“Black History Month is just an encapsulation of one month and it’s a beautiful month, but it’s almost like Black expression is an everyday thing and that’s something that we think about every day because we walk with it every day. Having something like makeup, which is intentional, it’s a beautiful intersection that makes people think,” said Strickland.

   To the leaders of the Center, the workshop is part of their continued efforts to make sure LGBTQ+ students at BC feel heard and supported. The Center emphasizes that transgender people especially need support at a time when many of their rights are not secured.

   “[It] is a space where all students are welcome and LGBTQ+ students build community, receive resources, attend events, and become aware of the issues our community faces. The hard-won rights for LGBTQIA+ are celebrated and protected, and students can learn about their rights at the center,” Spivey said, “Trans students especially need our support, as their lives are more visible; they are automatically outed if they live true to themselves, and this is often rife with possible negative consequences. As the director of the Center, one of my biggest aims is to ensure all LGBTQIA+ students, staff, and faculty experience and prioritize queer joy.”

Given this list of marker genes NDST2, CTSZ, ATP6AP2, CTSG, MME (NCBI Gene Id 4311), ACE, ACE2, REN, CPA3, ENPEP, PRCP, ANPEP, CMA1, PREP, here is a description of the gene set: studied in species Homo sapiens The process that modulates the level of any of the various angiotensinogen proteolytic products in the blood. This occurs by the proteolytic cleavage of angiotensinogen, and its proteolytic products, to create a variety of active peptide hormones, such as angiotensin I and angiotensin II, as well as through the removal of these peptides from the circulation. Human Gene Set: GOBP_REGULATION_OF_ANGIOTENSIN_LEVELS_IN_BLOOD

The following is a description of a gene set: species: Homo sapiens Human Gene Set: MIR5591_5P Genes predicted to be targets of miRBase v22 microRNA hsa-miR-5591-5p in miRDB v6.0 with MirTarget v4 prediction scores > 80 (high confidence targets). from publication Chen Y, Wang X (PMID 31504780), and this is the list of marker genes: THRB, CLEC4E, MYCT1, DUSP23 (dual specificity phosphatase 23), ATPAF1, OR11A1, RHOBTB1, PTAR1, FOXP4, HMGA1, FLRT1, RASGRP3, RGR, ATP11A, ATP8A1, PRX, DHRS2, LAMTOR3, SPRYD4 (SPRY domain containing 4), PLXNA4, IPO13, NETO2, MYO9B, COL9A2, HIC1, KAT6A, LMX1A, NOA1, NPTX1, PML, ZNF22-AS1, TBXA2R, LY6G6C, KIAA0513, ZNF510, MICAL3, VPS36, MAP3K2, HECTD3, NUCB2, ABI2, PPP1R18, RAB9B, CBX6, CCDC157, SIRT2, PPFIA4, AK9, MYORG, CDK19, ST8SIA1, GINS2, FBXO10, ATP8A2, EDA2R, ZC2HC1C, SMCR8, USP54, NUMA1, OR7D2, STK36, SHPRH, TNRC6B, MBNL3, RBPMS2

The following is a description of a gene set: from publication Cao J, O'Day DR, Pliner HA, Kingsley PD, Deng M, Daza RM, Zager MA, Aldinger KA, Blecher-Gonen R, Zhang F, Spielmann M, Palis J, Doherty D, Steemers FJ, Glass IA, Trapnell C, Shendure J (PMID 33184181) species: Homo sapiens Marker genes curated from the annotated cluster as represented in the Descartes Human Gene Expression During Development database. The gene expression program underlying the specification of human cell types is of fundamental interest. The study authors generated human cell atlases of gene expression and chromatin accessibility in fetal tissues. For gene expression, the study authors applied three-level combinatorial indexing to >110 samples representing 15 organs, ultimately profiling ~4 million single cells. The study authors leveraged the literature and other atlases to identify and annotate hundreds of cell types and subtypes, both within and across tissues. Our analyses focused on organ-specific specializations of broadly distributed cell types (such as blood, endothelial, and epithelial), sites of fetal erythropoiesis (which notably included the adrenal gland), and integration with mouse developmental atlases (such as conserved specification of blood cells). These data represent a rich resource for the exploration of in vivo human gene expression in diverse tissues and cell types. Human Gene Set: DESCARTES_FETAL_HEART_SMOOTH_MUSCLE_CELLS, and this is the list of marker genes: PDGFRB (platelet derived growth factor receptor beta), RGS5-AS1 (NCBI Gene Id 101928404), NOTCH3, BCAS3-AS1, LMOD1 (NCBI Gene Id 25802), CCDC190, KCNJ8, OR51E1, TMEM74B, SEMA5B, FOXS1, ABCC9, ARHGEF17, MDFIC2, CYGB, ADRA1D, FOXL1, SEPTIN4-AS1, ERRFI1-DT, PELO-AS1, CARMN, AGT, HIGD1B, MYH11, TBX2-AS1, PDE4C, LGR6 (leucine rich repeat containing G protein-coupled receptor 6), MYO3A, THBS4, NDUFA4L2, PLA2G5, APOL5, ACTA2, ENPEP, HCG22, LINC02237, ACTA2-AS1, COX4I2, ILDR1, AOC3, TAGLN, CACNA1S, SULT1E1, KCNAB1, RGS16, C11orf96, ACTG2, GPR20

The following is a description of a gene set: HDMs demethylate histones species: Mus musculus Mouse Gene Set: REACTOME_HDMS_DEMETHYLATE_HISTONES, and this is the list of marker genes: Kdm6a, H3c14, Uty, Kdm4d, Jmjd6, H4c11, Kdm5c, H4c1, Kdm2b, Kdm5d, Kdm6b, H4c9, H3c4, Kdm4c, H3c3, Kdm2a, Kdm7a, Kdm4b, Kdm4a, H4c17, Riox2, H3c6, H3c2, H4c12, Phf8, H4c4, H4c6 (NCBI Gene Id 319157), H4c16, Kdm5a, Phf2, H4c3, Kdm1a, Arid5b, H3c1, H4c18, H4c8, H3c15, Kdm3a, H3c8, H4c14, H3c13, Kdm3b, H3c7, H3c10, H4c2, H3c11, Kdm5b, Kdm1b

The workshop hopes to be part of a larger movement to ensure Black and Queer representation is protected, highlighting that beauty is more than the makeup put on.

   “We’re coming to this turn in society where maybe representation isn’t at its peak, but people are still able to easily see people that look like them and they’re able to have a bit of a more understanding of the things that make people of color beautiful,” Strickland said. “Oftentimes they’re told to paint lesser and to not be as big and bold, and it’s important during Black History Month because I think it’s a time where people feel like they can shine a little bit brighter.”

   Students interested in learning more about the LGBTQ+ Resource Center can visit https://www.brooklyn.edu/lgbtq-center/ or visit their office in 219-221 Student Center.